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How to Construct a Quality Control Plan That Stops ‘Repeats’

An engineer with 40 years of experience showed World of Concrete attendees the events needed to reduce problems, which will lead to happier customers and higher profits.

Jean Dimeo

February 9, 2024

4 Min Read
Texas highway construction worker smooths out freshly poured concrete with large trowel on stretch of road in Austin
Marjorie Kamys Cotera/Bob Daemmrich Photography/Alamy Stock Photo

“How do you prevent quality problems? Planning ahead,” Frank Salzano, P.E., told a packed room of contractors at a World of Concrete session in January. “Planning ahead is one of the best ways to prevent problems.”

Salzano told attendees that one way to stop “repeats,” problems that arose during previous projects, is to have a detailed quality control plan built before construction starts. Here are items that he said should be included:


The plan should include a best practices preview, training and mentoring with staff, and a prepour inspection process review. During this phase, go over lessons learned from previous jobs with staff, and have in-house training with rebar and post-tension suppliers.

“Enable the crew to succeed,” said Salzano, who has spent 40 years working with concrete. “Make it simple for your crew to comply.”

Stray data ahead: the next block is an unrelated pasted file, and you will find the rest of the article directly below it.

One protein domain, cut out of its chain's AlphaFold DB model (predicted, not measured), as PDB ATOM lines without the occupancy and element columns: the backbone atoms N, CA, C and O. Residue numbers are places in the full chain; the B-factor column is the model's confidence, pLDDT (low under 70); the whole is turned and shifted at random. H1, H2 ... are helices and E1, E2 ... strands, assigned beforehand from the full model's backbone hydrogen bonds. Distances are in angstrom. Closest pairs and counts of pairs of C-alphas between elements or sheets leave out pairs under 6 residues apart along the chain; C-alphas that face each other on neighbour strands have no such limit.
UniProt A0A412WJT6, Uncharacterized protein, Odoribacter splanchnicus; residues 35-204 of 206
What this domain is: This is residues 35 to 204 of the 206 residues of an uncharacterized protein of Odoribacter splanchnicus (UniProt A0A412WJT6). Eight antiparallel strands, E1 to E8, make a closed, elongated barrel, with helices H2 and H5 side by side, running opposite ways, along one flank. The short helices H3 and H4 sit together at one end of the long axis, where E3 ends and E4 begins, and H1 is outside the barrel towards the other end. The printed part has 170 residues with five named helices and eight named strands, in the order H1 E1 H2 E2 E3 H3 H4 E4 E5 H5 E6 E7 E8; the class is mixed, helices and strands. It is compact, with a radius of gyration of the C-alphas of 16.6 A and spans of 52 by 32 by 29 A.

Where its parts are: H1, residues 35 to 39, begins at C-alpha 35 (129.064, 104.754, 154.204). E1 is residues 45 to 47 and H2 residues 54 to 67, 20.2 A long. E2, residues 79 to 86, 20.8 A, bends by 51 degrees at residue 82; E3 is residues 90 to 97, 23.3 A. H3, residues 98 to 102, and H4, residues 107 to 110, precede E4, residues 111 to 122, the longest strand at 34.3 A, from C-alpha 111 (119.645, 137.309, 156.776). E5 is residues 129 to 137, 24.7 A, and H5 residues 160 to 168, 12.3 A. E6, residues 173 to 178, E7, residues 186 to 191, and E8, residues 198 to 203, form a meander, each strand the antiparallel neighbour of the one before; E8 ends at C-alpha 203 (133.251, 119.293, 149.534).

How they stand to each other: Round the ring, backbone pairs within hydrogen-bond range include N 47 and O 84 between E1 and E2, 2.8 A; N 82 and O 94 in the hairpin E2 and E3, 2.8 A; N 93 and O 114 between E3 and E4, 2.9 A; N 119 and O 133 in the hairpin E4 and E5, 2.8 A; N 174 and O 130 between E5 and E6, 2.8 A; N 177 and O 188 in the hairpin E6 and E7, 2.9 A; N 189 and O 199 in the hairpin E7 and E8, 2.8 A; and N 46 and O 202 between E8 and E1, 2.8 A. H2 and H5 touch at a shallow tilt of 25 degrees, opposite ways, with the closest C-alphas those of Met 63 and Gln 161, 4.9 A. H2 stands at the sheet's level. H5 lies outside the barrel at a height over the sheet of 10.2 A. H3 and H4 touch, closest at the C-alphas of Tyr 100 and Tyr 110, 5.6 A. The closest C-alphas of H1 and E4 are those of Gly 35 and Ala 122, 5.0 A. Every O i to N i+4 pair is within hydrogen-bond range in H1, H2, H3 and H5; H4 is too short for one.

During the estimating phase, review all important documents as well as exposed areas, critical tolerances, long vertical and horizontal lines, the formwork system, slab finish and adjacent trades. Also, review the staff’s experience with this kind of work and the customer’s expectations for the project.


The QC plan should call for review of all contracts’ scope, qualifications and exclusions. In addition, there should be a review of the project’s critical tolerance and the tolerance conflicts between trades. “These (conflicts) should be brought to the client,” Salzano said.

During this phase, subs and suppliers should be selected and qualified. After that, meet with major subs to review the details, scope, critical tolerances and more. This is an important meeting, he said: “Remember that not all subs read the contract.”


Set quality expectations early in pre-construction, and include specific details, such as if rebar or PT hot-dipped galvanized or plastic supports are needed for exposed work.

Schedule a quality planning meeting with the whole project team to review the critical tolerances and details and add specific items to the prepour checklists.

“Communicate all…what the customer bought,” he said.

Meanwhile, list all items that should be in the shop drawings and highlight critical exposures, and review the sequence, construction joints, drawing notations and complex details. Immediately communicate any changes to the field team.

In addition, know who will deal with each vendor and have each person meet with their vendor in person. “I find that face time will command more attention during the job,” he said.

Then write the submittal schedule.